The Decline of Easter and Why I Am Okay With That

Since moving to Alaska 5 years ago Easter week has been a different experience for me. You see, I grew up in a Church where Easter was a really big deal. People dressed up for Easter (I often got new clothes), we had special programs with special music and attendance that day was the highest of the year.

Later, I would enter the preaching ministry and the Easter experience was much the same. It was still a highlight in the Christian calendar. Then, I moved to Alaska and Easter is not a very big deal at all. In fact, this week I expect attendance to be right on average and I only have a special song and video to enhance the program. Most people will not purchase new clothes for the day and only a couple will dress up. Easter is just like every other Sunday in the year.

I think this is true in Alaska for a couple reasons. First, Easter is still part of winter here. Spring is coming but several families will still be down below where it is warm. Second, some people will travel to see their families who live outside of Alaska for Easter (or somewhere else in the state). Third, the jobs here in Homer are unique. People are off fishing or working up on the north slope or doing one of a dozen things that do not stop for any holiday let alone Easter.

I say all this because over the last few years I have had to adjust my thinking about Easter. At first I was upset, then I was disappointed, next I tried hard to change it and finally I am beginning to accept it. Here is why I have slowly become okay with Easter not being a very big holiday.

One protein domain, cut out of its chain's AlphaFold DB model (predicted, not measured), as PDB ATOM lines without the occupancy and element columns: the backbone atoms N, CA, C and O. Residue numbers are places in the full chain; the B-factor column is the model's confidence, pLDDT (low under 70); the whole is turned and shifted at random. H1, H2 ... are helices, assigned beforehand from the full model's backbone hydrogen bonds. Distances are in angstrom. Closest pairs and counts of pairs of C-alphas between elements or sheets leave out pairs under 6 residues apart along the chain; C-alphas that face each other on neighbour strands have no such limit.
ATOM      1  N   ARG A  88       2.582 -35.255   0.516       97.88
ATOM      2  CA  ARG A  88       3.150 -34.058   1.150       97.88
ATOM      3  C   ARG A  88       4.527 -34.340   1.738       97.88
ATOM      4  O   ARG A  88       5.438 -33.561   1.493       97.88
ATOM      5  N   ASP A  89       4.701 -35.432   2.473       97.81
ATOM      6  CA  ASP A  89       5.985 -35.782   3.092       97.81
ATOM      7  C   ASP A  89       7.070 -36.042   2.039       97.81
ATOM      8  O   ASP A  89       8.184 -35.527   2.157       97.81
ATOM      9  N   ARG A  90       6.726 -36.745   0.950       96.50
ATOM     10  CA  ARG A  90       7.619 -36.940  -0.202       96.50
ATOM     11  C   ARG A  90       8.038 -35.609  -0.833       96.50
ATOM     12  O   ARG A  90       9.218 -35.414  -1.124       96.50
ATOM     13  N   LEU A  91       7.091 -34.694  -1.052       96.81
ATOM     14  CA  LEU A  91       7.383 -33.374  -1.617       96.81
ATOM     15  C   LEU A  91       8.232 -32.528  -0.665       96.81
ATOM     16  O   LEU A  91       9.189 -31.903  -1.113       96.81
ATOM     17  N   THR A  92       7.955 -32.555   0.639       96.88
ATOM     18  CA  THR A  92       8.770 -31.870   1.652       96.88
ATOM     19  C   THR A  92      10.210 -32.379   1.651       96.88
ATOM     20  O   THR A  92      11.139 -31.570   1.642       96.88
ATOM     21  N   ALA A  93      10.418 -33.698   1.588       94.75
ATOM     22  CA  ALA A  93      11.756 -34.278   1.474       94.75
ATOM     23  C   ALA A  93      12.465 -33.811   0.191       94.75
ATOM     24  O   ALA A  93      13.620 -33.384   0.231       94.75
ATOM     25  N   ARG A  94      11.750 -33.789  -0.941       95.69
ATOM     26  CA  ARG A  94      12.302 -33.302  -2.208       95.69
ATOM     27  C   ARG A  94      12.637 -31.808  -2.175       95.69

1. No where in scripture are we told to have a holiday for the resurrection of Jesus. No where! The early Church decided to meet on the first day of the week, we believe, because that was the day of the week Christ was resurrected. If that is true (and I think it is) then we celebrate the resurrection of Christ every time we meet on Sunday.

2. I am part of a group of Churches that take communion every week. The early Church broke bread when they were together to remember the sacrifice of Jesus on the cross AND that the resurrection demonstrates that God accepted that as payment for my sin. Every week we remember the cross and the resurrection of Jesus at the table.

3. Every week we sing songs about a victorious, risen Lord. Reading through many of the songs we sing (both chorus’ and hymns) I find a line about the cross and often a statement about his resurrection.

Here is my point. I have had to re-learn that EVERY WEEK we celebrate the death, burial and resurrection of Jesus – not just once a year. For many people Easter is not a special day, but every Sunday is … and I am okay with that.

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